Wednesday, November 6, 2013

Back in Action: ACTION COMICS WEEKLY #612

Every Wednesday, I review an issue of Action Comics Weekly featuring a backup story starring Black Canary among others.  Each installment of Back in Action will look at Dinah's story and touch on my favorite or least favorite moments from the rest of the strips in these issues.

Black Canary's fourth appearance in ACW was issue #612.  This time, the Secret Six get the showcase treatment in a nice, atmospheric piece by Paul Gulacy.  The costume designs, the Tron-like influence of the background and floor makes this image very evocative of video games I used to play on my original Nintendo in the '90s.  The costume designs are sleek and befitting the cover design, but this doesn't look like the Secret Six I've been reading for the last couple issues.

Black Canary

"Bitter Fruit" Part 4: written by Sharon Wright, pencilled by Randy Duburke, inked by Pablo Marcos, lettered by Steve Haynie, colored by Gene D'Angelo, and edited by Mike Gold.  Once again, the Black Canary feature is the last story in the issue.

The fourth part of "Bitter Fruit" opens with a homeless woman finding the gun that Black Canary took off of one of the thugs last issue.  That part of the story ended with Canary--calling herself Bonnie Cardinal--meeting a guy dressed like a cowboy calling himself Doug Vallines, and then being knocked out by... someone... maybe Doug... bad art...?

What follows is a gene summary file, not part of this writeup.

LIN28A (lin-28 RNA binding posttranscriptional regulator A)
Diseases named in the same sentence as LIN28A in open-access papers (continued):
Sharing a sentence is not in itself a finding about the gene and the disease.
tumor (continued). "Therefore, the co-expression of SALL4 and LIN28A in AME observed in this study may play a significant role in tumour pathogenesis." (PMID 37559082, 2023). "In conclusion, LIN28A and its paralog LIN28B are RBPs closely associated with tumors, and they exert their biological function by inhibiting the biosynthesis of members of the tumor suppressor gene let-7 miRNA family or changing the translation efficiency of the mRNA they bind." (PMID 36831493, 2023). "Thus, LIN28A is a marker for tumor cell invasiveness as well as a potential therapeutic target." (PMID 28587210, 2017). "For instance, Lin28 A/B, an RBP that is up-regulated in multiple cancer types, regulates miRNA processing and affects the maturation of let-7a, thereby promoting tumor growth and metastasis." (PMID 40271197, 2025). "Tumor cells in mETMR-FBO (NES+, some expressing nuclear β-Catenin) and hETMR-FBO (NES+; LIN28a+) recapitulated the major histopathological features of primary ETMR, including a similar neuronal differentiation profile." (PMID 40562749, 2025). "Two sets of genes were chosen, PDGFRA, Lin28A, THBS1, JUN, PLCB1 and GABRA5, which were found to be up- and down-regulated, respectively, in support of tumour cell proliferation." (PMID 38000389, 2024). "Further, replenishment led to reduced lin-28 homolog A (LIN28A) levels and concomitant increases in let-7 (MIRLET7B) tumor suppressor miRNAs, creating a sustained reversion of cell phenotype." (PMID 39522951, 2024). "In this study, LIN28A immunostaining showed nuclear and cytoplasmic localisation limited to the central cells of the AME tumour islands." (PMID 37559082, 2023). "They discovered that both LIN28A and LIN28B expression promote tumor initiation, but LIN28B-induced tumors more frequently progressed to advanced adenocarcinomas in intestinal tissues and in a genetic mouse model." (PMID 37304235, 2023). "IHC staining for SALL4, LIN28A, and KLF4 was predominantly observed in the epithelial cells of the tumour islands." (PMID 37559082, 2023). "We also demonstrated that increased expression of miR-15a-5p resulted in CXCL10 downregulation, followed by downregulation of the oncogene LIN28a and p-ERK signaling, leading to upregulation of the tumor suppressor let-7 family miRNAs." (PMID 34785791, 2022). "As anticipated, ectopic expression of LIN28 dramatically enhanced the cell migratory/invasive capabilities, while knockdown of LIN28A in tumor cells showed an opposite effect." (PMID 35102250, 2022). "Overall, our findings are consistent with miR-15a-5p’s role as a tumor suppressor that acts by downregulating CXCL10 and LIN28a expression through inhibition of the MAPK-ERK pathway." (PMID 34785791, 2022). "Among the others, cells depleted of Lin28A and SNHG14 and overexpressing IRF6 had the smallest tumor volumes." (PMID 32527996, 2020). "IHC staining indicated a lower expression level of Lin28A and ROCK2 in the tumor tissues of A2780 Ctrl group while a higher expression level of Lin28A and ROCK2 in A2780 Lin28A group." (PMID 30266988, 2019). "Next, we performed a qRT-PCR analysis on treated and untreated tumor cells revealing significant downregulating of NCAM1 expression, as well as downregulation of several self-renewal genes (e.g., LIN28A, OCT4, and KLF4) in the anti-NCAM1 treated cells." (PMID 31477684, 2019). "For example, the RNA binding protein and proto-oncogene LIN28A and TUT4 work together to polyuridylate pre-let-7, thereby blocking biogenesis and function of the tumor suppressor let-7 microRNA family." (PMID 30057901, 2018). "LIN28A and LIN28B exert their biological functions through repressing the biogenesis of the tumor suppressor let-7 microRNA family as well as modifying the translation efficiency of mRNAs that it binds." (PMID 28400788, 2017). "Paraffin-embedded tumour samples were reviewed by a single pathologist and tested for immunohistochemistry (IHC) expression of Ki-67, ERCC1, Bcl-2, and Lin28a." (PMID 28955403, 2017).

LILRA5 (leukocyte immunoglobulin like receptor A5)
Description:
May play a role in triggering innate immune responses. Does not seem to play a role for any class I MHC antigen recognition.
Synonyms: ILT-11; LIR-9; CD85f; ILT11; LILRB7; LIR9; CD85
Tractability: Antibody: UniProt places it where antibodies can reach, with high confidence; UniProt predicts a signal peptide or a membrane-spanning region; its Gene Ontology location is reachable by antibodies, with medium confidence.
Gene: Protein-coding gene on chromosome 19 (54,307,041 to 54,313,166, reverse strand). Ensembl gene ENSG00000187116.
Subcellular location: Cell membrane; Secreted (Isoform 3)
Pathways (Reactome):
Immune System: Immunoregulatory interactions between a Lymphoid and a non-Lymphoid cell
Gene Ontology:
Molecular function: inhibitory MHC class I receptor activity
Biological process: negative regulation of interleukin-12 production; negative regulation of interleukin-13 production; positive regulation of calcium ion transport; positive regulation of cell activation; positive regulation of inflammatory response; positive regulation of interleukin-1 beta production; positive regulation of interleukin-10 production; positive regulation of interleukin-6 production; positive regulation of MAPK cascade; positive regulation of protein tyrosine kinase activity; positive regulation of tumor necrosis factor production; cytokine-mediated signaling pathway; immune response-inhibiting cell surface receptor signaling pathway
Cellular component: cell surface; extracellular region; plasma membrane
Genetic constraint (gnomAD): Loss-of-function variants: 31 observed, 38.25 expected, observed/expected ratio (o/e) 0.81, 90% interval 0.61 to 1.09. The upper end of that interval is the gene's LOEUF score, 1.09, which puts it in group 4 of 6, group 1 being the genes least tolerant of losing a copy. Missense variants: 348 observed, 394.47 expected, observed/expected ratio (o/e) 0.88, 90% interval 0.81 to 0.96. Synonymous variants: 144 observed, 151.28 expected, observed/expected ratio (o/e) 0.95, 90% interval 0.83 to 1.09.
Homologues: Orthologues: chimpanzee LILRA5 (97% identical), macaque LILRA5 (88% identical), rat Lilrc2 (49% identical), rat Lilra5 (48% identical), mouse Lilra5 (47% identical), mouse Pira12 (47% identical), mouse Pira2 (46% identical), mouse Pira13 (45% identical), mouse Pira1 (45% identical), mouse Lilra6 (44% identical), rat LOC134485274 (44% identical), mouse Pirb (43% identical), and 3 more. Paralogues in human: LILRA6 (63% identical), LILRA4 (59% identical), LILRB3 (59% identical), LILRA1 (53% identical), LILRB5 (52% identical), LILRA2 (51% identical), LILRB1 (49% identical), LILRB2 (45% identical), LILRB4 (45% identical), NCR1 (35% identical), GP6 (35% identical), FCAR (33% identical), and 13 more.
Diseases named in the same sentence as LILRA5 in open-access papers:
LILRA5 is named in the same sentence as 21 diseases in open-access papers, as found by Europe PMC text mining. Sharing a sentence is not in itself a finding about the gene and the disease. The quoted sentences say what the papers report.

After the bag lady walks off with a gun, Dinah wakes up in a dumpster.  Doug Vallines helps her out, claiming that he was knocked out, too, and dumped in a dumpster down the alley.  Vallines says the two thugs that he scared away doubled back and cold cocked him and Dinah, which is stupid and sounds like a horrible lie, but the art from last issue was so ambiguous that who knows?  He also refers to himself as a gringo, suggesting the two assailants were also Latino, but nothing about the art or coloring in the previous parts of this story would corroborate that.